You can’t manage emotions without identifying them first. For instance, fear is often felt in the stomach, anger shows up in the head, and upper body. Sadness feels like a heavy heart. Joy radiates from the center and is felt all over.
Once you have identified how you feel emotionally, it’s important not to judge yourself for having them. Feelings aren’t good or bad. They are a natural part of life. Identifying emotions takes practice and a willingness to be gentle with yourself.
There is a saying in 12-step programs… “You have to feel it, to heal it.”
What you can do:
Avoiding feelings often leads to addictive behaviors like using alcohol, drugs, or stress eating, particularly when angry. Any compulsive activity serves to cover up painful emotions. So instead, give yourself permission to feel all your feelings, be mindful of them. Name the feelings and choose healthier ways to process them.
How Unexpressed Anger Impacts Values
Normally, you have no desire to hurt someone. But when anger is suppressed for long periods of time, it becomes more difficult to control. Even the most mild-mannered person can experience rages because denied anger has to leak out eventually.
The more these feelings are ignored, the more they may contribute to abusive behavior even if that is not in your nature. That’s why catching the feeling early is so critical.
Years ago when I was going through an incredibly painful time, my anger got the best of me and I became uncharacteristically enraged. I was trying to police someone else’s behavior, and I wasn’t taking care of myself. Not paying attention to my anger led to a huge blow up. That’s what happens when anger isn’t honored: it explodes.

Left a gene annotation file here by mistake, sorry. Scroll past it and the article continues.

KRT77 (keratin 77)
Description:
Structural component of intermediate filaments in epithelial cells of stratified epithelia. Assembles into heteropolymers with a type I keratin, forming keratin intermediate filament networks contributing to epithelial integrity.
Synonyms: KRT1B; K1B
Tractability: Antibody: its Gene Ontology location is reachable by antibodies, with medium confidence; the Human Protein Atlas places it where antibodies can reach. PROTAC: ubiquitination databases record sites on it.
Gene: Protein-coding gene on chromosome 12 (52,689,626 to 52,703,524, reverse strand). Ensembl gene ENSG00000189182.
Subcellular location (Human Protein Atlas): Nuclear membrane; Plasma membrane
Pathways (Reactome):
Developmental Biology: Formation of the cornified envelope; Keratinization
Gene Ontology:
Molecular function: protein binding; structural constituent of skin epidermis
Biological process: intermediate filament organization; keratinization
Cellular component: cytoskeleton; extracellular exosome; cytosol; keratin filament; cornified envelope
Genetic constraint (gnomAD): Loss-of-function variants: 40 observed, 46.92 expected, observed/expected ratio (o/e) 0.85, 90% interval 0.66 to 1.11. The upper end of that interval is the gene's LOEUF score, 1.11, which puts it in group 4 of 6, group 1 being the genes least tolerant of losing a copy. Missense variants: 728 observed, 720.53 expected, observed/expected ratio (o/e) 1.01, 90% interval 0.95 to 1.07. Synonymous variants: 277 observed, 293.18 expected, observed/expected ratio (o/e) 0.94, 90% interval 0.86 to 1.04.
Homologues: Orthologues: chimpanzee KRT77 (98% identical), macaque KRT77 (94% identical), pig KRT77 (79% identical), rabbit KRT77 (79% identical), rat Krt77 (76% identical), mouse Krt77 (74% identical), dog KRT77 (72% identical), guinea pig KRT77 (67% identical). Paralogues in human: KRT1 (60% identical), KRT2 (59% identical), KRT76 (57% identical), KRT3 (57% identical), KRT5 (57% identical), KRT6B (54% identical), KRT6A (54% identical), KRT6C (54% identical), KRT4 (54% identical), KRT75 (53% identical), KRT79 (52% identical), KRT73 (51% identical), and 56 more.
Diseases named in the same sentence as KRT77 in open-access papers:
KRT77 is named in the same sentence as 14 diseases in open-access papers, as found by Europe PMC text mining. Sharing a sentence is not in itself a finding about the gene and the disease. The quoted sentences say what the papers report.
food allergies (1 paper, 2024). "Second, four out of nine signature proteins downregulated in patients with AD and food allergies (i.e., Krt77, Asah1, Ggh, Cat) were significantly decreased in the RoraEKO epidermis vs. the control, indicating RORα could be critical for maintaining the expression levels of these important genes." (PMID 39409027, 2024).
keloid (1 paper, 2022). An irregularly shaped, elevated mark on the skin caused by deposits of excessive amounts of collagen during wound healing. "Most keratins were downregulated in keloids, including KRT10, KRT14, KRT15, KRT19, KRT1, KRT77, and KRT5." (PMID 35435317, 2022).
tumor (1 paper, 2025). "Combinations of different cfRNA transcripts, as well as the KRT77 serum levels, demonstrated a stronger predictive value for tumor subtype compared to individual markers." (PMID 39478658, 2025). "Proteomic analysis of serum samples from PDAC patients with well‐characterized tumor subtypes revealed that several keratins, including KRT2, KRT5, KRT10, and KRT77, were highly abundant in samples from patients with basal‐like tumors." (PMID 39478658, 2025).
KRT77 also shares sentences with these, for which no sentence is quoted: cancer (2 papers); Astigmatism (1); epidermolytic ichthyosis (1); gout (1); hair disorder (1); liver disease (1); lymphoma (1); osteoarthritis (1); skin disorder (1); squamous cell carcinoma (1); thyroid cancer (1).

What you can do:
Pay attention when you need a time out. Had I removed myself sooner I would have avoided raging behavior. Identify early warning signs of anger to assess when to remove yourself from the situation. Knowing when to leave an argument keeps everyone safe.
The Effects of Anger on Trust
When anger isn’t honored, a false image gets created. You say everything’s fine but you don’t look fine. People pleasing behaviors become a way to gain approval and avoid conflict. This is often the beginning of codependency. Pretending to be something you’re not creates problems.
Family and friends might not know what to expect because your tone and demeanor don’t match. Denying angry feelings creates confusion in relationships because others have no idea what’s bothering you. You feel invisible and secretly resentful.
What you can do:
Healthy relationships thrive on authenticity. Admitting what bothers you takes courage but also rebuilds trust. People who love you want to hear what you have to say.
Emotions are temporary. Let yourself feel your emotions and they will pass. Managing anger requires paying attention to what you need, not ignoring the need or the feeling. Anger signals you to pay attention: something isn’t quite right. It’s never wrong or weak to express feelings, despite what some of us heard as children.
Recognizing the consequences of unexpressed anger can provide the motivation to change it. Try to pinpoint the signs of anger early enough so you can express it without hurting yourself or the ones you love. You’ll be glad you did.